Einride and GE Appliances told ZDNet that they got approval for the project from the National Highway Traffic Safety Administration. Engineers from both companies are working through the kinks during the pilot tests in Louisville.

The Pods are moving between buildings on the GE campus and safety managers from both companies are watching to make sure the autonomous vehicles operate safely.

“The autonomous and electric freight transportation system is much safer than traditional road freight, as safety is an integral part of every aspect of the design and there are numerous safety systems in place,” an Einride spokesperson said.

The Pods can be remotely controlled if needed by appliance engineers working at a remote workstation on the GE campus.

When asked about fears that autonomous trucks would replace human workers, the companies said there is a “continued” shortage of labor in the transportation industry and called autonomous vehicles “one potential solution.”

“Currently, there is already a significant global shortage of truck drivers. At the same time, trends like e-commerce are driving up demand for transportation services. Deploying an autonomous, electric transportation system will help close that gap,” an Einride spokesperson said.

Einride claimed that surveys they commissioned found that respondents would be more interested in becoming truck drivers if they could do it remotely. The Einride survey also found that people would be more interested in the industry if they could avoid the irregular hours and long haul journeys that took them far away from home.

“As the road freight industry transitions to an intelligent and sustainable solution, there will still be ample opportunity to drive connected electric trucks,” Einride said in a statement to ZDNet.

“When autonomy is introduced on a broader scale, drivers will become remote operators, which will create a safer and more regular work environment, and increase the attractiveness of a profession that is facing global shortages and significant gender inequality.”

Source: https://www.zdnet.com/article/ge-and-einride-unveil-first-autonomous-and-electric-truck-operating-on-us-soil/

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CISA awards $2 million to cybersecurity programs for rural, diverse communities

The heads of CISA, NSA and IST also took part in the ShareTheMic campaign to promote diversity in cybersecurity.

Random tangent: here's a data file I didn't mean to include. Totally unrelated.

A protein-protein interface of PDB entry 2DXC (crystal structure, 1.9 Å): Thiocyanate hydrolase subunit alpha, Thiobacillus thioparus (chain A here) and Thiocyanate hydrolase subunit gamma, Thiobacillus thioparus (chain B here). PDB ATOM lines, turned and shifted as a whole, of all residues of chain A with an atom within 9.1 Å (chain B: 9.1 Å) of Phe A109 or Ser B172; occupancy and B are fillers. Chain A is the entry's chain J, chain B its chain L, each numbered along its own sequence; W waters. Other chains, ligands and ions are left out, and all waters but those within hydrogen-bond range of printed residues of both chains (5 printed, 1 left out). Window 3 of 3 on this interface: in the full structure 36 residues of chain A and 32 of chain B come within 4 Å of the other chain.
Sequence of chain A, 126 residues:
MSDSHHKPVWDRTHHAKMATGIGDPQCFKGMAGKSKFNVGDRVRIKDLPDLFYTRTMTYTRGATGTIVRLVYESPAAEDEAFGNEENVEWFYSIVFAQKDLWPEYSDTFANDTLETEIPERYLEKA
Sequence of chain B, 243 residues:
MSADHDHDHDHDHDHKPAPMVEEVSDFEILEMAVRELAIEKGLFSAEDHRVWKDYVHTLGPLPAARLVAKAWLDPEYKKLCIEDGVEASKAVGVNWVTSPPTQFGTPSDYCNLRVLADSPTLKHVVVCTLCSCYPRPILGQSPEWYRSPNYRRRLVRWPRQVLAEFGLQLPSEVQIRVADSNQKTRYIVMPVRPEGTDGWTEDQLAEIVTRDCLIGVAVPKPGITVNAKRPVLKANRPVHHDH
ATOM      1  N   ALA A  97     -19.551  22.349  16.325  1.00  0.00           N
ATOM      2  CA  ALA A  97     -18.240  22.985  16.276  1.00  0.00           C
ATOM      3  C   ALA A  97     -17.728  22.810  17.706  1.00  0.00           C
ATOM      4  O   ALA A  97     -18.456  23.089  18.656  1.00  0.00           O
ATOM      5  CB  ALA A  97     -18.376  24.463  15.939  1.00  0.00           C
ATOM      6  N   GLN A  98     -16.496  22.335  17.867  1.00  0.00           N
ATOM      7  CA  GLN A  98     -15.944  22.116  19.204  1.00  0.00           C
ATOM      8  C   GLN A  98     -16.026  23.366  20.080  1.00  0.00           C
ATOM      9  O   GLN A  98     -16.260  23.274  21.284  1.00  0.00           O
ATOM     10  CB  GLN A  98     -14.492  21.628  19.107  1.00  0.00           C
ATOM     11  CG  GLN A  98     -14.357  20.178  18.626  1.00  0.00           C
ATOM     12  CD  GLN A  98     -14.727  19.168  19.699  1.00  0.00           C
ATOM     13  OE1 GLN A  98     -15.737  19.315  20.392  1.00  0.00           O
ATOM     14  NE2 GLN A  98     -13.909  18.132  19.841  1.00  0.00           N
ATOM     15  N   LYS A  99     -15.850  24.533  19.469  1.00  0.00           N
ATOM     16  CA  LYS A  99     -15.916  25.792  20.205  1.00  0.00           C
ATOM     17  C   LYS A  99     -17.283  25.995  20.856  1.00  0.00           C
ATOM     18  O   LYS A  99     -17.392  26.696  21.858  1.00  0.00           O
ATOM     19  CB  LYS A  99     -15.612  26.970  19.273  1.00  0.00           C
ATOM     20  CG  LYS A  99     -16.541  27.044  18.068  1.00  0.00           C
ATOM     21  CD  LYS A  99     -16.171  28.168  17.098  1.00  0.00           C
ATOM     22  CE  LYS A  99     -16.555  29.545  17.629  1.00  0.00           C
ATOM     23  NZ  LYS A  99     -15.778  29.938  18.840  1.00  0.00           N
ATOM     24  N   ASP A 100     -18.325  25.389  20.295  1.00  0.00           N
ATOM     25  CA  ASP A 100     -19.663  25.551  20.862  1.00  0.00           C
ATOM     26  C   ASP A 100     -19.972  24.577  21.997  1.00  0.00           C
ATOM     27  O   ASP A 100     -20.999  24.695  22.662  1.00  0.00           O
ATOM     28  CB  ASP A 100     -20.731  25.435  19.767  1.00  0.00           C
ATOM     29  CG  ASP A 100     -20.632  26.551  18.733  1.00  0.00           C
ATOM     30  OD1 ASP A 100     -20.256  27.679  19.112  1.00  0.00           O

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CISA has announced awards of $2 million to two organizations training underserved communities in cybersecurity.

The funding will go to NPower and CyberWarrior, two programs helping to train veterans, military spouses, women and people of color for cybersecurity positions. These are the first awards of their kind handed out by CISA.

CISA Director Jen Easterly said addressing the cyber workforce shortage requires the agency to proactively seek out, find and foster prospective talent from nontraditional places.

“CISA is dedicated to recruiting and training individuals from all areas and all backgrounds with the aptitude and attitude to succeed in this exciting field,” Easterly said. “It’s not just the right thing to do; it’s the smart thing to do — for the mission and the country. We’re best positioned to solve the cyber challenges facing our nation when we have a diverse range of thought bringing every perspective to the problem.”

The organizations are targeting communities with high unemployment as well as those who are underemployed and underserved in both rural and urban areas.

CISA explained that they are looking to support programs that benefit communities and populations that may not have access to training programs centered around cybersecurity.

CISA, CyberWarrior and NPower will work with them to “develop a scalable and replicable proof of concept to successfully identify and train talented individuals around the country.

They noted that the effort will help address the “staggering” shortage of cybersecurity talent facing the country.

“CyberWarrior is honored to take part in the Cybersecurity Workforce Development and Training Pilot for Underserved Communities,” said Reinier Moquete, founder of the CyberWarrior Foundation.

“Working with CISA and other stakeholders, our 28-week bootcamp program will train persons from underserved populations for a career in cybersecurity. We encourage prospective students, employers and workforce stakeholders to reach out and join us in building opportunities for these individuals.”

According to CISA, the three-year program seeks to establish a cybersecurity pathways retention strategy while also providing entry-level cybersecurity training and hands-on professional development experience through apprenticeships.

Bertina Ceccarelli, CEO of NPower, said her organization’s cybersecurity program offer young adults and veterans the opportunity to advance their careers and deepen their specialties.

“This is particularly important for individuals coming from underrepresented communities that systemically lack access to those specialized skills,” Ceccarelli said. “We are honored for the support from CISA, which will enable NPower to expand our reach to trainees across the country.”

The award is part of a larger effort by CISA and other agencies to diversify the cybersecurity industry. On Friday, Easterly, NSA cybersecurity director Rob Joyce and Institute for Security and Technology CEO Philip Reiner handed their Twitter accounts over to three Black women, who spoke about their experiences in the tech industry while urging other women of color to join in.

CISA has also created a CYBER.org initiative and Cyber Education and Training Assistance Program to promote cybersecurity among young people.

The organizations are targeting communities with high unemployment as well as those who are underemployed and underserved in both rural and urban areas.

Source: https://www.zdnet.com/article/cisa-awards-2-million-to-cybersecurity-programs-for-rural-diverse-communities/